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Tuesday, January 19, 2016

Planting Muscadines

Well, some people are successful at growing wine grapes here in Middle TN, but research makes it seem like I might not be as successful, at least not for a first grape venture - too hot, too much rain, too much clay.  But Muscadines - they were born in The South and love it here.  Even so, the success rate for propagation from hardwood cuttings is still supposed to be only 70% or so.  For $7 for 6 cuttings, I figured I'd take my chances.  And, support a small time farmer.  And if half of them survive, I have Muscadine grapes forever?

Cuttings arrived in damp packing inside zip closure bags, and sat in my mailbox for a few days in freezing weather.  Then they sat next to the tea pot in a 70*F room for several days.  Finally, after all of that abuse, I got down to actually getting them planted.

  • Cuttings
  • Rooting hormone
  • Seed starting mix combined with vermiculite or perlite
  • Pots
  • Pencil or chopstick or something similar to make holes with
  • Knife or fingernail or something to scrap the very outer layer of bark off of the cuttings
  • Seed starting heating pad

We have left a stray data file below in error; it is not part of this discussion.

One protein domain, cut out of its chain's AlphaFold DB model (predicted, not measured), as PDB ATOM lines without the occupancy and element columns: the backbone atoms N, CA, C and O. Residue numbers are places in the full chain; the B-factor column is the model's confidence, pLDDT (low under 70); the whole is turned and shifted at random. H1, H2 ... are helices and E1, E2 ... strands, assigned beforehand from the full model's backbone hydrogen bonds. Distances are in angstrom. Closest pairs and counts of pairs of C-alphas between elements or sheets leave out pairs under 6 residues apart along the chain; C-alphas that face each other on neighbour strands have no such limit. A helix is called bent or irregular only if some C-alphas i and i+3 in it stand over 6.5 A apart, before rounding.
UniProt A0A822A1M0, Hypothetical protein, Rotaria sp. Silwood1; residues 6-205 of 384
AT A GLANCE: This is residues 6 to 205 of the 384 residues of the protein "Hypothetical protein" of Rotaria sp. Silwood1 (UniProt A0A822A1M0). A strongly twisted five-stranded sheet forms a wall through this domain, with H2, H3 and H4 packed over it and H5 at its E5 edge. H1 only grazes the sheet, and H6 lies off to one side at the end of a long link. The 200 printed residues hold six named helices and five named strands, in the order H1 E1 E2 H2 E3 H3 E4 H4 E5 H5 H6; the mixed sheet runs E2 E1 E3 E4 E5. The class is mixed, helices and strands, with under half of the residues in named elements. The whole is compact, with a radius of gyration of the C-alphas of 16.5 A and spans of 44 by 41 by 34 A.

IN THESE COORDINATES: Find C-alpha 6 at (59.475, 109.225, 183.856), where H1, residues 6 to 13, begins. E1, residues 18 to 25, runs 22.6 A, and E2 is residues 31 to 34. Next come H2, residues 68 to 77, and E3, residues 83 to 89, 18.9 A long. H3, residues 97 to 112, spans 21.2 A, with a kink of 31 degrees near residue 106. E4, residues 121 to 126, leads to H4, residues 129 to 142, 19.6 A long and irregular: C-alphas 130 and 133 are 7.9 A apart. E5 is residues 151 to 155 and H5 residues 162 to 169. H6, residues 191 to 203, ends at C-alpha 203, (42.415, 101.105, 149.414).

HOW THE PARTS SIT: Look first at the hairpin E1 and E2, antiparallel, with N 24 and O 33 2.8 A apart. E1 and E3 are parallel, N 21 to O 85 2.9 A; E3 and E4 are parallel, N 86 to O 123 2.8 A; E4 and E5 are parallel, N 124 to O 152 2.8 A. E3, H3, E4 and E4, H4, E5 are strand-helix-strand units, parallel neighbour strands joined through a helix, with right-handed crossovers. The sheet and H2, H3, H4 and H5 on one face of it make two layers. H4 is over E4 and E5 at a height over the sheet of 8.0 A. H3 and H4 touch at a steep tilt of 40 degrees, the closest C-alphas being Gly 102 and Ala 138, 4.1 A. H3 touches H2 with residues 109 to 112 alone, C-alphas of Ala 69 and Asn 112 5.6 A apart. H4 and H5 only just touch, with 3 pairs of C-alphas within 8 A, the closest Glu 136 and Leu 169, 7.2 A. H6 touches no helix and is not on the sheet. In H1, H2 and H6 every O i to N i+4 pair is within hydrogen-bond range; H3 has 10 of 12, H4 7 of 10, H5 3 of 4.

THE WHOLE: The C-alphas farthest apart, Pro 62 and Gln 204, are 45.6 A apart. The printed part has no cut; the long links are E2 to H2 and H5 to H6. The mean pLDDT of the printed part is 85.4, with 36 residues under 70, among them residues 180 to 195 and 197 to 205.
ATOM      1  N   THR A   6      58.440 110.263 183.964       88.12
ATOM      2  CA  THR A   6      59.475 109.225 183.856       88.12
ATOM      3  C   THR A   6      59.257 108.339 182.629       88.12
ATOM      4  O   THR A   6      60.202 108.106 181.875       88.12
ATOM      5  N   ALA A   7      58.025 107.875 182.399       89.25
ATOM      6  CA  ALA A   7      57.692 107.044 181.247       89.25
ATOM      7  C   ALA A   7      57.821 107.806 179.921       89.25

• Something to help retain humidity (mini green house)

1.  Rinsed cuttings and set in tepid water
2.  Filled well cleaned reused pots with 75% seed starting mix + 25% vermiculite (because that is what I had on hand)
3.  Used a chopstick to make holes in the potting mix slightly bigger than the cutting (so that the rooting hormone would not be scraped off
4.  Scraped the outer layer off of the cutting in several places where I hoped roots would grow - this is called wounding the cutting

I made several scrapings along the part of the cutting that would be under the potting mix.

3.  Applied rooting hormone to the whole length of the cutting that would be underground.  Note how I have just made a little slit in the seal of the jar? That is so I can drop the jell onto a coffee stirrer from above without actually touching the coffee stick and contaminating the bottle.  I use the coffee stick like a spatula.

A little goes a long way. 

4.  Placed cuttings in the holes in the potting mix, and pressed the potting mix down so it would make good contact with the cutting
5.  Made a little greenhouse for them out of plastic wrap.  Used chopsticks to hold the plastic off of the cuttings.
6.  Going to set them on a seed starting mat in a cool room to hopefully encourage roots to grow, but buds to stay dormant until roots are well on their way.

Another winter project started.  Another distraction to keep me from planting tomatoes in January!

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